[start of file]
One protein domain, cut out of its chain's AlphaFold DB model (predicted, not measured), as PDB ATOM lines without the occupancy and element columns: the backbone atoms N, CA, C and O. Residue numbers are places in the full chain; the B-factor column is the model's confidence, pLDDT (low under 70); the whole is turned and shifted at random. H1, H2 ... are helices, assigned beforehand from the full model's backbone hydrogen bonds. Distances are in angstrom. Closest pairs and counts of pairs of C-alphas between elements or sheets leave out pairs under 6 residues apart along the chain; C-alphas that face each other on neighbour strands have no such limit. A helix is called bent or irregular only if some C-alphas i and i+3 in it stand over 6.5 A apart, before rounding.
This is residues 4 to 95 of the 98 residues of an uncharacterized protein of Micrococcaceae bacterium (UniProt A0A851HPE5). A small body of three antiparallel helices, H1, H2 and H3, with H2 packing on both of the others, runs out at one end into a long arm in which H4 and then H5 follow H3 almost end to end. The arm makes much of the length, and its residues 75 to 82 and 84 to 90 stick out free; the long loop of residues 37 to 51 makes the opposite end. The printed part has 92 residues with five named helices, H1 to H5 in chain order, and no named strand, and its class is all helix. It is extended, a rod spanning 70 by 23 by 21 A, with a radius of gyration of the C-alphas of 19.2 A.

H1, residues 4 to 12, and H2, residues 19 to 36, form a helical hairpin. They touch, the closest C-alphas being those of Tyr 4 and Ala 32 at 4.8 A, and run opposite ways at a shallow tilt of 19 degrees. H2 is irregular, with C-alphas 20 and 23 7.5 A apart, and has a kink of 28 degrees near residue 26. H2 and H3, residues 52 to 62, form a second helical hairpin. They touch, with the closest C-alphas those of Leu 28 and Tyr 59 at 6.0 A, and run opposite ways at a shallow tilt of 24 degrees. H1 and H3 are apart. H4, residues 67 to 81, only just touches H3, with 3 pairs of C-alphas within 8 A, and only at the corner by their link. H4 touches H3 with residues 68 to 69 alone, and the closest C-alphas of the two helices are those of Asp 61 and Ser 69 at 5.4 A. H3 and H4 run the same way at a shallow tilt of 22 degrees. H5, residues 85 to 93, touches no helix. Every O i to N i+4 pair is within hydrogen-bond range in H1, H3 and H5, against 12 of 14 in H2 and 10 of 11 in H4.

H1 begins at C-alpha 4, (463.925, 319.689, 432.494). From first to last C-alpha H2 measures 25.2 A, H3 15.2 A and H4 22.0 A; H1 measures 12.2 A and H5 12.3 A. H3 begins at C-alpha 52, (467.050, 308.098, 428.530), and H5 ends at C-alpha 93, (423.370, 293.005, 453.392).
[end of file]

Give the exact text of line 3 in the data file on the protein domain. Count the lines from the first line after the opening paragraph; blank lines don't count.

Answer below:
H1 begins at C-alpha 4, (463.925, 319.689, 432.494). From first to last C-alpha H2 measures 25.2 A, H3 15.2 A and H4 22.0 A; H1 measures 12.2 A and H5 12.3 A. H3 begins at C-alpha 52, (467.050, 308.098, 428.530), and H5 ends at C-alpha 93, (423.370, 293.005, 453.392).